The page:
My name is Luke Weber and I am a cancer survivor.
When I was 3 years old, I was diagnosed with a rare pediatric cancer that was literally all over my body – in my legs, in my spine, in my hips, in my head and even in my blood. My cancer affects only 80 kids a year in the US, and it does not usually bring a lot of hope.
But I was lucky. I found my hope at Memorial Sloan Kettering Cancer Center and specifically in my amazing doctor.
I went through 17 months of chemotherapy, radiation and surgery and thought my cancer was gone.
But it came back twice – first when I was 5, and then again when I was 9.
I remember that last relapse perfectly, as if it were yesterday. I was nine years old and I had been cancer-free for two years. I was making a good recovery from the disease, getting stronger, running a mile every day, playing basketball, and beginning to grow normally again.
I walked into my parents’ room. It was only 5pm and both my parents were home. I could see the grim looks on their faces. I could tell something was wrong. My mom said softly, “I know this will be hard, but we got the results from your MRI. You have a tumor in your right leg, behind your knee. Your cancer is back.”
BAM! That’s how it hit me, like a bullet had just hit that leg. I sat there, screaming, “It’s going to kill me this time!” All I could think of were the needles, the blood, the fear, and the loneliness. I thought my war with cancer was over. Nobody, not even most of the nurses and doctors at my hospital, know what it’s
like to live with cancer. It is just horrible. It keeps you in the hospital for treatment through the night, keeping you awake with nothing to do but watch reruns of high school football games, or play FIFA soccer on an iPad until you have memorized every play from every drive, and you have beaten tournament mode for every soccer team that has ever existed. And when you feel tired, and nauseous, and desperate to fall asleep, that is the moment when you know the night will never end. These nights had lasted for 6 years, and now I would have to go through it again.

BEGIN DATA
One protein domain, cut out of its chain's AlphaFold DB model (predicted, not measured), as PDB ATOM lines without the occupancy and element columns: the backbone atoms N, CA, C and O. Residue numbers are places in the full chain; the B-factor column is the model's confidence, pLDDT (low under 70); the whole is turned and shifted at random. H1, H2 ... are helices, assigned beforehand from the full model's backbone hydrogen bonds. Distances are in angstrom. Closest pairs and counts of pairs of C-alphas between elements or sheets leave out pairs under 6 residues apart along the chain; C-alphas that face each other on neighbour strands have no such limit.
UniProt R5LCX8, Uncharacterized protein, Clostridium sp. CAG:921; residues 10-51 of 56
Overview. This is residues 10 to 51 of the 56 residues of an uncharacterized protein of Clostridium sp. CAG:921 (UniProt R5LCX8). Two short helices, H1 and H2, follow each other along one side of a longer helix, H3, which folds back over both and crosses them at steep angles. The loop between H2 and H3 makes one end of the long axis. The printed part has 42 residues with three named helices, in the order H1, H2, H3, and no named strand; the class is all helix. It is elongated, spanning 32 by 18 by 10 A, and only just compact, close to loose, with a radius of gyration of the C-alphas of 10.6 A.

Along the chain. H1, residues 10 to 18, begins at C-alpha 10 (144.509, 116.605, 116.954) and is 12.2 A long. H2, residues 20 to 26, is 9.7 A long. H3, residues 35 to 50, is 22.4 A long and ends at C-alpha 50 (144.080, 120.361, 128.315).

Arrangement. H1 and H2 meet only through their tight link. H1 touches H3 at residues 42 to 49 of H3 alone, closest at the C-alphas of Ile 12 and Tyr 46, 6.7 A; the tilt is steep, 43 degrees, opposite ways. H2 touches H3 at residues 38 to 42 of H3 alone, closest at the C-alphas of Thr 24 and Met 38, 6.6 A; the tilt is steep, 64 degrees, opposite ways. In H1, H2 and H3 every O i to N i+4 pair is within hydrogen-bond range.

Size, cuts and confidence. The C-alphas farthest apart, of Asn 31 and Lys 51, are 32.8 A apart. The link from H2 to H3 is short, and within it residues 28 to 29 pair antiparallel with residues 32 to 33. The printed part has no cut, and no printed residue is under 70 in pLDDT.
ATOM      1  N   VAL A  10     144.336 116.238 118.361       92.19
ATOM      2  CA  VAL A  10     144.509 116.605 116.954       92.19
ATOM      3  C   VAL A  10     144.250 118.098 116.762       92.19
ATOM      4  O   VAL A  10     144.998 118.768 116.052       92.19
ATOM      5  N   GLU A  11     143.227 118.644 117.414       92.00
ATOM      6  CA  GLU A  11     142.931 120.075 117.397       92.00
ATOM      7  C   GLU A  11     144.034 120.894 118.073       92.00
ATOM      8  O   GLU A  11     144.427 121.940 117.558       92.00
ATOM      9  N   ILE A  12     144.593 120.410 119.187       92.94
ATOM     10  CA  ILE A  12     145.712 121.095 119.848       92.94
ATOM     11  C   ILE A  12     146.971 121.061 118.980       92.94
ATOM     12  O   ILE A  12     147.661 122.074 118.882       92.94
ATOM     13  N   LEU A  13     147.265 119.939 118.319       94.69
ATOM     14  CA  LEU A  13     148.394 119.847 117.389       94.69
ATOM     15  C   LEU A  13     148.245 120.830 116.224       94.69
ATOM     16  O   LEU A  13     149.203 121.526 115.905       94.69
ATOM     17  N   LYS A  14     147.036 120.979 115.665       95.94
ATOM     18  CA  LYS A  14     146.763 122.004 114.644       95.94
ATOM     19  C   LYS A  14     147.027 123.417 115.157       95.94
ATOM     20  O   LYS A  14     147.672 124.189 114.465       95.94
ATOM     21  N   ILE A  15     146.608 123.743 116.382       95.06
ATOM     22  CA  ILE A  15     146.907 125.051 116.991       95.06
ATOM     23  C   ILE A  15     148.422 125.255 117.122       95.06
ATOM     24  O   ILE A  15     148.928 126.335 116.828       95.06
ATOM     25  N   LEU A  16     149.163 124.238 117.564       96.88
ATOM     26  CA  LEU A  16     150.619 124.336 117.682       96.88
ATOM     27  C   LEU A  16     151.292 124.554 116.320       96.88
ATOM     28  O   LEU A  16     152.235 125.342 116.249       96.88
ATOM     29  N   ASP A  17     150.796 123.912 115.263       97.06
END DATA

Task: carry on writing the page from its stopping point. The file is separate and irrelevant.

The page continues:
For the first time in my life, I WAS SCARED. I wasn’t 3 or 4 or 5 years old anymore, happy to be home or in the clinic watching TV or playing Xbox all day. I was older and I understood. I understood that I would not feel well enough to play basketball or run in the park. I understood that I couldn’t go to school every day and hang out with my friends. And I understood that the little hair I had would fall out and that I would stop growing. And more than anything, I understood that THIS COULD BE IT.
I asked my doctor, “Will I die from this? He said, “I don’t know, but I promise I will do everything I can to fight this.”
For the entire summer, I was in and out of the hospital. I lost about 12 pounds on my 60 pound frame. I was gaunt and weak and sullen. I literally looked grey. Emotionally, I regressed. My normal optimistic, happy self was replaced by a little boy I couldn’t recognize. I cried often and I wanted my mom with me all the time. When September came, all my friends returned to school, but I wasn’t in class. I was in the hospital, getting treatment, or at home, too sick to get out of bed. I was depressed.
I wanted so badly to get back to normal. I forced myself to go to school when I felt well enough. We planned playdates when I could and even had friends visit me in the clinic. I loved to sing and found myself singing verses of songs to distract me from my situation. I especially loved the musician, Matisyahu, a Jewish pop reggae artist. My parents surprised me one evening with tickets to his concert and backstage passes. In the middle of the concert, Matisyahu invited me onstage to sing with him, and together, we sang this song, called “One Day”: